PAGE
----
Race Season

I'm so stoked! I just registered for the 5 Peaks trail running series. For a while now I haven't had a race to prepare for and nothing on the horizon that was really grabbing me as a goal race. The two Vancouver half marathons held in May and June respectively are very expensive and, as I learned in February, racing in my hometown just doesn't give me the charge that traveling for a race does. There's something anti-climactic about catching city transit home after running your butt off through familiar streets. The race in February was great and I'm glad I ran it, but I want something a little more exotic to look forward to.

The 5 Peaks series offers races across Canada. I registered for the 5 races held here in coastal BC and every race is in a different park area, all within driving distance of Vancouver. It's a race a month starting on May 10th with the first race in Golden Ears Provincial Park where we have camped before and could potentially camp the night before the race too. There are a few different options for race distances at each event. Sport distances are between 5 and 6km, Enduro distances are from 8 to 15km. This year they've added a new challenge, a half marathon distance at the final race of the season, September 13th at Buntzen Lake. I've done a trail run out at Buntzen before and it's a spectacular area for running - so I challenged myself and signed up for the longest distance. Hopefully by then I'll have a handle on this trail running gig so the distance over rough terrain won't be too daunting, just hellishly long.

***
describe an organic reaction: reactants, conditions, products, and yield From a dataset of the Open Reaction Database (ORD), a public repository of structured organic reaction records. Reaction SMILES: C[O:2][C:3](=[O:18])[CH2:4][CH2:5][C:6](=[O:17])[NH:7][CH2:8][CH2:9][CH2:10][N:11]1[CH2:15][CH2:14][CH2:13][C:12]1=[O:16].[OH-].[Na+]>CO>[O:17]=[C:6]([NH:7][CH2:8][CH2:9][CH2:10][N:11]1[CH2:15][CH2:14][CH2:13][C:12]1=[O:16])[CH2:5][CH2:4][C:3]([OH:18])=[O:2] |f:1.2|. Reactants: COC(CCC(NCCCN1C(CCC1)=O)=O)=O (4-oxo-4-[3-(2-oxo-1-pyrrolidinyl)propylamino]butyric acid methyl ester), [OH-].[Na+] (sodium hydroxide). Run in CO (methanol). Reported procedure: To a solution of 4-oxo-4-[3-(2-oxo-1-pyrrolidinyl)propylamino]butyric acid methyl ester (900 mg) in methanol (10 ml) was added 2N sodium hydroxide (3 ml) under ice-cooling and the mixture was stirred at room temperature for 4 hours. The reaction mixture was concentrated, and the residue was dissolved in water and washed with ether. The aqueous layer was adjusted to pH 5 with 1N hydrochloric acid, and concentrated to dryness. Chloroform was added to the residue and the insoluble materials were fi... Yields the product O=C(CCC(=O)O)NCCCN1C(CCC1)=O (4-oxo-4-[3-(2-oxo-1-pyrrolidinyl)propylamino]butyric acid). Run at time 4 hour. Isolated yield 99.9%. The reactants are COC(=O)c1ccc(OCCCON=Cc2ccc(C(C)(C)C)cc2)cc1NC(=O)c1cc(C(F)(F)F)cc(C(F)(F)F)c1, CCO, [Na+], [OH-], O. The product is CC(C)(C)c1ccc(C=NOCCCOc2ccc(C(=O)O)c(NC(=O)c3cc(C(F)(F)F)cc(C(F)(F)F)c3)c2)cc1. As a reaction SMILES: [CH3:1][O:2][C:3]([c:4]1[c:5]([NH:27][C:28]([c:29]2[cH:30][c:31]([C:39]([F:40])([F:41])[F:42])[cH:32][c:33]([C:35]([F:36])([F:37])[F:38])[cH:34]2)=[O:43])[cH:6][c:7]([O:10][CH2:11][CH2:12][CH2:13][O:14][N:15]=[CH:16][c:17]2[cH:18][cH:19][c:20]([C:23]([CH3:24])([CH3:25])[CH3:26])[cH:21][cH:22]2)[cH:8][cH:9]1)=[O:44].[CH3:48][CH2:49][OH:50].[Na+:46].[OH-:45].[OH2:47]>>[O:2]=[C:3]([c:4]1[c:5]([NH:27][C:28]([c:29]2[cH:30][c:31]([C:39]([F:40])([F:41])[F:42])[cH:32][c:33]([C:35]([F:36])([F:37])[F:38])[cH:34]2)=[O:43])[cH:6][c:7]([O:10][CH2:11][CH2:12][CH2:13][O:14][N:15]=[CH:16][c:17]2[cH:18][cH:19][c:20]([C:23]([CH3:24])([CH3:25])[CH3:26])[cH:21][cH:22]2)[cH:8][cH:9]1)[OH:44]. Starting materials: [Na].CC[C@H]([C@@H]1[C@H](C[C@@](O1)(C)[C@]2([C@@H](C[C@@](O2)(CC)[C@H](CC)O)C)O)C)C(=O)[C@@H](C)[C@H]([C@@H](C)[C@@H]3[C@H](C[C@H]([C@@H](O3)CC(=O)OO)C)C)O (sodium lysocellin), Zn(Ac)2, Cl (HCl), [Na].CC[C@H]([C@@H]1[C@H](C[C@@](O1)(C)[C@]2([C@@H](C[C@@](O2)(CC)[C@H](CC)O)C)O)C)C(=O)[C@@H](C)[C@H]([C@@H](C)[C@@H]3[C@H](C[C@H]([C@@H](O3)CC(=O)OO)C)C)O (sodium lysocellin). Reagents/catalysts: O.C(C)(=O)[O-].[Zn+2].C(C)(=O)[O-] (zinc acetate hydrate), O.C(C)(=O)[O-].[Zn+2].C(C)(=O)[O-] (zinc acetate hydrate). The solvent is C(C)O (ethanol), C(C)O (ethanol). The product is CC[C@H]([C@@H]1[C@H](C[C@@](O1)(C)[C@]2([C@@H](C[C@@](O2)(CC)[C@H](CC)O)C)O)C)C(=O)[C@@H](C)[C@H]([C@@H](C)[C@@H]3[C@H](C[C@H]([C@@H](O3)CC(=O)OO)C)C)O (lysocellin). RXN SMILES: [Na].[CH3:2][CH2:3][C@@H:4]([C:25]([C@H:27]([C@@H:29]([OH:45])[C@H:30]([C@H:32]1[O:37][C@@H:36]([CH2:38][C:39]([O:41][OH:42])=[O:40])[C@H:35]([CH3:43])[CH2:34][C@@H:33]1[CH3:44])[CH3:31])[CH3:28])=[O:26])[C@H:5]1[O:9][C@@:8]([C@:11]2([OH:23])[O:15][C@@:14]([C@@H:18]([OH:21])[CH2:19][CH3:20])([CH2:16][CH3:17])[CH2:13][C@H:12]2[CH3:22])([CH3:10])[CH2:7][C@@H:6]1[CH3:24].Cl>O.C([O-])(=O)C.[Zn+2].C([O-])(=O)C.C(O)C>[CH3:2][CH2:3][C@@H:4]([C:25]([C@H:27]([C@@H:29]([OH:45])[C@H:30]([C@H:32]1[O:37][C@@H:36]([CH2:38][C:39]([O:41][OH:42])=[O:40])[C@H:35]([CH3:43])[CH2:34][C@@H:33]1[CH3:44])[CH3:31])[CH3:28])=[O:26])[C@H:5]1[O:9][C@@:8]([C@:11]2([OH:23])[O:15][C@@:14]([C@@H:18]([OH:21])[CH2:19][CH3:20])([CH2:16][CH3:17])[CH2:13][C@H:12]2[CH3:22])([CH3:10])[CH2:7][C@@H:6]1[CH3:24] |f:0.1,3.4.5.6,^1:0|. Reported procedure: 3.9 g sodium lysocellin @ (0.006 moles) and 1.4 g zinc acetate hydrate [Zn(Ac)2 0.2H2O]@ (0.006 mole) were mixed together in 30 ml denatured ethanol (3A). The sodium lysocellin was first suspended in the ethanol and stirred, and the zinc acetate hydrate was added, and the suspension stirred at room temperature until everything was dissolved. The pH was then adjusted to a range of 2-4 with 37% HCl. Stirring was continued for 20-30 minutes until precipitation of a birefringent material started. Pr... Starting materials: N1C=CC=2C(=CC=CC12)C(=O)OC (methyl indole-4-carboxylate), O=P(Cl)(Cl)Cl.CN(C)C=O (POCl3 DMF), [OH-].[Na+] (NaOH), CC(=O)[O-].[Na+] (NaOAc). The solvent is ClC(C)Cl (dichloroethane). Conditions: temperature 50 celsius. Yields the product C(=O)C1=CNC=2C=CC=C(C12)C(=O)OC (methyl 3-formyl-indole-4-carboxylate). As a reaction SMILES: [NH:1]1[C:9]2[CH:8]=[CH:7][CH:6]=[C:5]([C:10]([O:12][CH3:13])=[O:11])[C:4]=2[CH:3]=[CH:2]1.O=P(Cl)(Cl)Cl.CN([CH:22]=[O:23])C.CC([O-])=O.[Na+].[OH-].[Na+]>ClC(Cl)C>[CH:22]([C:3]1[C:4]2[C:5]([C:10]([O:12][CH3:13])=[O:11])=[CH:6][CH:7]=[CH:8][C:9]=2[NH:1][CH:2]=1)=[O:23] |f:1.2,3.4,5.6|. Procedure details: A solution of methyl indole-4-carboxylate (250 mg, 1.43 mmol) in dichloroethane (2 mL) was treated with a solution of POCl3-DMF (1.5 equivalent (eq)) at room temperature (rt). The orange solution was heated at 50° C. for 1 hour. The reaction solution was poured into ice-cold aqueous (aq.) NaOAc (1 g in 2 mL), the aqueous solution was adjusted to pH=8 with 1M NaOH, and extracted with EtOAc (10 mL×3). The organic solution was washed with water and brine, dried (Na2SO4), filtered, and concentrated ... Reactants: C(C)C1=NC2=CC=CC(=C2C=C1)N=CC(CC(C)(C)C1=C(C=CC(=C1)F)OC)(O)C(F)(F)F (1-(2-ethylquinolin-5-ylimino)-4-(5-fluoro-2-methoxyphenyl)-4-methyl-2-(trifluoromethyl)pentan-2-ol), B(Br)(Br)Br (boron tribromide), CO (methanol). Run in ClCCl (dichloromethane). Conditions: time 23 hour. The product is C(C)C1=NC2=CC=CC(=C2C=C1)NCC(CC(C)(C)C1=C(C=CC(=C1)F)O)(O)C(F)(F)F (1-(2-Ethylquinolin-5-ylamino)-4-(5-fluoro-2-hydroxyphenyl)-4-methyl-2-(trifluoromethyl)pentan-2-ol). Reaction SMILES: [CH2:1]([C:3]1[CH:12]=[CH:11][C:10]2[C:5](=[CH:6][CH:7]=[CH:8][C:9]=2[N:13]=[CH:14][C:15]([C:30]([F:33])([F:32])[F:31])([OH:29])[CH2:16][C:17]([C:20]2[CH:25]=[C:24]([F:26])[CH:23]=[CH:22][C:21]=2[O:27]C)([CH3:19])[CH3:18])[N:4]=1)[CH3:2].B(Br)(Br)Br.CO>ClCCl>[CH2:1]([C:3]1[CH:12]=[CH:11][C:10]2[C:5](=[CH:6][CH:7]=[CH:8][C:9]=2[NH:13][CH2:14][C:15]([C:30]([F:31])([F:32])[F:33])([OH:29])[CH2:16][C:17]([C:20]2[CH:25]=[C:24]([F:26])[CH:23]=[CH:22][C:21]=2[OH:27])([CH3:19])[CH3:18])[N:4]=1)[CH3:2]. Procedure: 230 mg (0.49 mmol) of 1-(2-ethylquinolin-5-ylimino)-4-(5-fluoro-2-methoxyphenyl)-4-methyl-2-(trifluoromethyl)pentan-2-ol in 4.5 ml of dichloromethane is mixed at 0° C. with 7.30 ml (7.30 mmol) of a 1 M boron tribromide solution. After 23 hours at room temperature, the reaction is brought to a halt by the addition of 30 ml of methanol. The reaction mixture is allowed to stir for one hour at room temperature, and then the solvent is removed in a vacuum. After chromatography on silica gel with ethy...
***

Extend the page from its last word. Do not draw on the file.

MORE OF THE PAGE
This new challenge is really exciting. Last summer I hoped to dive into trail running with an experienced friend, but she turned her ankle badly when we were out at Buntzen Lake (ironically) and was out for the season. Without her I found it hard to hit the trails, plus I'm not sure you should be running alone in some of the trailed areas around here considering the large animal population. She might be up for joining me in the race series, but even if she isn't, I now have one race every month to look forward to and prepare for. There's a group who do training trail runs every Saturday morning on the North shore so I might join them for a few training runs here and there. Core strength and stability needed for trail running should also help my road running, that is of course if I have a good season of trail running and manage to improve a bit and build strength.

It should be great! Anyone else up for the challenge? Or, what else are you challenging yourself to do as the weather improves?


Fine-ish dining

We had some friends over last night for dinner and a board game. We've done this fairly regularly lately and it makes for a really nice evening of food, friends, trash talking, victory dances, and wine.

We had a kind of rustic dinner with bowls of spinach soup (YUM!), two really nice breads, three awesome cheeses, roasted red peppers, relaxed zucchini (yep, it's true), caramelized red onion, tapenade, and cilantro pesto - essentially build-your-own-sandwiches. Our friends are very, very informed winos, tending towards old world Italian wines and investing pretty seriously in BC wines. They brought over a bottle of Starling Lane marechal foch (2006), a red wine produced on Vancouver Island. Apparently it can only be bought at the vineyard so it was a real treat. Pretty subtle flavours but a really nicely blended taste of strawberries, a little oak, and something darker underneath I couldn't identify.

We supplied a cab sav that came on the recommendation of Katie The Mermaid Girl who I bumped into at the wine store. We've never actually met in person before even though we live about a block and a half from each other, both go to UBC, and she's friends with my sister. A girl was staring me down as I looked over the bottles, and finally asked me, fairly tentatively, "Are you Liminal Me?" To anyone overhearing our exchange it would have sounded really strange, but it was great to meet her face to face finally. It couldn't have been more fortuitous to finally meet her there because the 2005 bottle from the Elderton winery in the Barossa valley she pointed me to was really fantastic, and impressed our oenophile guests. Thanks, Katie!